1988

amfAR’s Terry Beirn helps muster support for, and Congress passes, the first comprehensive AIDS legislation—the Hope Act of 1988.

amfAR funds research to evaluate the effectiveness of pilot needle exchange programs in San Francisco and Portland, Oregon. These early studies indicate that making sterile syringes available can help reduce HIV infection rates among injection drug users.

In New York City, new AIDS cases that result from shared needles exceed those attributable to sexual contact, and the city’s Health Department begins an experimental needle exchange program.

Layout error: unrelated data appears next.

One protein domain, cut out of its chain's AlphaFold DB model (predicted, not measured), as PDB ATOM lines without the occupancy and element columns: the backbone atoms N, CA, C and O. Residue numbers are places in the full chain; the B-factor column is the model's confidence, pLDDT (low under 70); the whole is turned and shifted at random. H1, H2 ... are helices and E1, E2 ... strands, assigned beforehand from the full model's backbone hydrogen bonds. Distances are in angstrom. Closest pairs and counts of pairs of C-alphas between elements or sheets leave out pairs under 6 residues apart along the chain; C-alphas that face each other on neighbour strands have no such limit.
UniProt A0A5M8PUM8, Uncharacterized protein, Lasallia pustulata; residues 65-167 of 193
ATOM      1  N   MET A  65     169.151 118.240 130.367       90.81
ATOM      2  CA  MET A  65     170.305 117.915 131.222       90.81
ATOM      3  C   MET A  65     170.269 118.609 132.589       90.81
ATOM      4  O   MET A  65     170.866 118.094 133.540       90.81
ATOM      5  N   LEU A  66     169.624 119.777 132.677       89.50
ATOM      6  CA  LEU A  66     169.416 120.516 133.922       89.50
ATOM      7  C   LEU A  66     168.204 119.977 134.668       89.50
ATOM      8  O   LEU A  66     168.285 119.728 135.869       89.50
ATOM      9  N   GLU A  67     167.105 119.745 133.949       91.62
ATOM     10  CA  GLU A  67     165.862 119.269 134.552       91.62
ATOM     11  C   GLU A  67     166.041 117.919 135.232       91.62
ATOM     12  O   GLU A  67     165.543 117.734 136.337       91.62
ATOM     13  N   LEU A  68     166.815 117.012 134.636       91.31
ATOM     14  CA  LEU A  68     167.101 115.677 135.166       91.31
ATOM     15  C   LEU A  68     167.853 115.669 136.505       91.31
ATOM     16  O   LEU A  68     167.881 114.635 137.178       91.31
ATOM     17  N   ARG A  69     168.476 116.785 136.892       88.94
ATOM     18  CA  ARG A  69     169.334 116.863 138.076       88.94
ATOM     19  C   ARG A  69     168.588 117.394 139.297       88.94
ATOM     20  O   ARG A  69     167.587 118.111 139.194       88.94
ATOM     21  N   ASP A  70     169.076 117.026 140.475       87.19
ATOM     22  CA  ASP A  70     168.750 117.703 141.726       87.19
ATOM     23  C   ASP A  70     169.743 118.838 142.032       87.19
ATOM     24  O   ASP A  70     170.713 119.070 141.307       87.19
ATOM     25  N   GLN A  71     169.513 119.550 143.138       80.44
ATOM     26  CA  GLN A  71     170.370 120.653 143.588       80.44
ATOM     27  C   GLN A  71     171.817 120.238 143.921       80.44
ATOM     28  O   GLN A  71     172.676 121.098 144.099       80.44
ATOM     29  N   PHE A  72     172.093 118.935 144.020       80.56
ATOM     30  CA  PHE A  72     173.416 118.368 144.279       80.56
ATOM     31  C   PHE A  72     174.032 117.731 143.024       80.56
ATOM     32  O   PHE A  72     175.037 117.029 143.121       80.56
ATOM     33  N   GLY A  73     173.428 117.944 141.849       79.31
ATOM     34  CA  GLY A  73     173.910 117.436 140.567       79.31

ACT UP demonstrates at FDA headquarters to protest the slow pace of AIDS drug approval.

The federal government mails an educational pamphlet, “Understanding AIDS,” to 107 million homes nationwide.

amfAR funds the nation’s first two community-based AIDS clinical trials units in New York City and San Francisco.

Dr. Ruth Ruprecht receives an amfAR grant to test whether AZT can prevent mother-to-infant transmission of an HIV-like virus in monkeys. (See 1994.)

amfAR grantee Dr. Ruth Ruprecht (Photo: Graham MacIndoe)

Anthony Fauci, M.D., is named acting director of NIH’s new Office of AIDS Research.

The World Health Organization designates December 1 as World AIDS Day.

amfAR Founding Board member Peter Scott, Esq., dies of AIDS.

U.S. YEAR-END STATISTICS

82,362 cases of AIDS reported to date
61,816 deaths